“I do not think it is proper for me to advocate for or against an issue which does not directly impact the duties and responsibilities of the Property Appraiser’s office,” Jacks said when asked about the sales tax plan in candidate survey from The Palm Beach Post. ” I am glad the voters get a chance to make a decision on this in November.”
Jacks isn’t taking a position on the sales tax proposal, but Rick Asnani, the man behind the anti-Vana flier, was squarely behind the proposal earlier this year.
Working with the Cultural Council of Palm Beach County, Asnani made presentations and pushed hard in favor of what the anti-Vana flier describes as “the largest tax increase in Palm Beach County history.”
When the commission voted not to use sales tax money to pay for projects backed by the Cultural Council, Asnani’s role in the sales tax push diminished.
Palm Beach County Commissioner Priscilla Taylor has directed county staff members to conduct an overview of sober homes in the county, which have generated opposition from those who feel the private, unregulated facilities lead to increased violence and drug abuse in some communities.
“We as commissioners really need to know what’s going on,” Taylor said during a meeting Tuesday.
It is not clear what staff will review, and there is no timetable for the completion of that review.
Taylor’s colleagues were in general agreement with the notion of a review. Commissioner Shelley Vana added that she wants to know what can be done to make sure sober home operators who solicit for out-of-town clients provide those clients with a way to return to their communities if treatment is unsuccessful and ends early.
Seated side-by-side during a political forum Tuesday night, Shelley Vana and Dorothy Jacks made their pitch to be Palm Beach County’s next property appraiser.
Vana, a county commissioner and former state legislator, and Jacks, the chief deputy property appraiser, clashed on what they would bring to the office.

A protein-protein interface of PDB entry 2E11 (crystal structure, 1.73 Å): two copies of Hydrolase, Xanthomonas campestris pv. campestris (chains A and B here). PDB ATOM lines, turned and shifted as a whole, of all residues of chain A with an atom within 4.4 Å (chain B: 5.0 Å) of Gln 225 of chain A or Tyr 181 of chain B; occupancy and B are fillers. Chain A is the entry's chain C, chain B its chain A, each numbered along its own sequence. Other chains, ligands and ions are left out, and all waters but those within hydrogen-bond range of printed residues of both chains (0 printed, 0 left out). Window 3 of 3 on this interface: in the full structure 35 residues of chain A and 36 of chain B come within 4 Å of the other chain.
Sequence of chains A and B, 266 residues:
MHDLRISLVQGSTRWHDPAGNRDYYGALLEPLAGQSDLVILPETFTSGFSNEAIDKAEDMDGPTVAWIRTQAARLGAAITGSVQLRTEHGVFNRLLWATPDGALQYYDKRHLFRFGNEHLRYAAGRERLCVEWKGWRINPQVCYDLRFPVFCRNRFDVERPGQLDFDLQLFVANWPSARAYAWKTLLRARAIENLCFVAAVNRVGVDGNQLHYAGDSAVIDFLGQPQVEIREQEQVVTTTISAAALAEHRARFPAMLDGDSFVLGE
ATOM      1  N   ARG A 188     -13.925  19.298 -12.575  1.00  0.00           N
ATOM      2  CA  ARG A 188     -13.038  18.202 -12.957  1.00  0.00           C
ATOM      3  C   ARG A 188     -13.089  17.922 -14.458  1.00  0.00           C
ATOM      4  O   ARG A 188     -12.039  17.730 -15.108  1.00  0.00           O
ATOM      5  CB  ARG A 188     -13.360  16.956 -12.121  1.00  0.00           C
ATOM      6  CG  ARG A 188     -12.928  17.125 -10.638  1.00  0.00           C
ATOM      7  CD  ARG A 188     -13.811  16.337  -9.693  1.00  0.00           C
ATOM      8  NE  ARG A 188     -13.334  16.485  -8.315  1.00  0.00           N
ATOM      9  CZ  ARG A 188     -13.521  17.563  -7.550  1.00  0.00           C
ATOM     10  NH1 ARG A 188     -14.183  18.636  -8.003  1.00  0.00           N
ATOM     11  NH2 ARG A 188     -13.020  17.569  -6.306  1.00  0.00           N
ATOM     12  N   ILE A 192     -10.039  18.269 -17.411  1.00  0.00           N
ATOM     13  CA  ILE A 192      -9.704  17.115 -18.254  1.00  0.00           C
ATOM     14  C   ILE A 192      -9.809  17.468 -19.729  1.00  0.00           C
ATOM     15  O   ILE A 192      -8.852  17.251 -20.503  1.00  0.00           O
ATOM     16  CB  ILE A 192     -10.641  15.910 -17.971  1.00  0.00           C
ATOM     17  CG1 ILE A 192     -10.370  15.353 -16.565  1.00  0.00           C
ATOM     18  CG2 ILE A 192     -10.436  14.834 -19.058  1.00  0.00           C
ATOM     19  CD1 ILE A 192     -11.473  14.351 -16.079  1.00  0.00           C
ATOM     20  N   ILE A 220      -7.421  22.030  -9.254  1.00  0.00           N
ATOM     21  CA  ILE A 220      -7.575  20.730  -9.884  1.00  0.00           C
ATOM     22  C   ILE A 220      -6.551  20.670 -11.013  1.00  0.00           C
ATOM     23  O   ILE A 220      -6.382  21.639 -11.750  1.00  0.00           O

Jacks said she understands the technical nuances of the job. Vana said the office is a political one that is best led by someone who has served in elected office.
The candidates, both Democrats, are seeking to succeed Gary Nikolits, who is retiring after 24 years as property appraiser. The primary election will be held on August 30.
With about 70 people looking on at the South County Civic Center, Vana and Jacks returned to that theme of leadership again and again.
“It is a very technical job,” Jacks said, adding that, in her, “you will have an expert at the top. You won’t have a politician but an expert leading the staff.”
Earlier, during her introductory remarks, Vana had laid out her credentials.
“You have two very good candidates here,” she said. “One has been an employee and one has been in leadership. In this office, you need a solid leader who sets the tone. You’re electing a Lee Iococca, not someone who screws in the screws.”
Jacks took that jab in stride. Indeed, much of the forum, sponsored by the Democratic Club of Boca Raton and Delray Beach, focused on technical aspects of the office.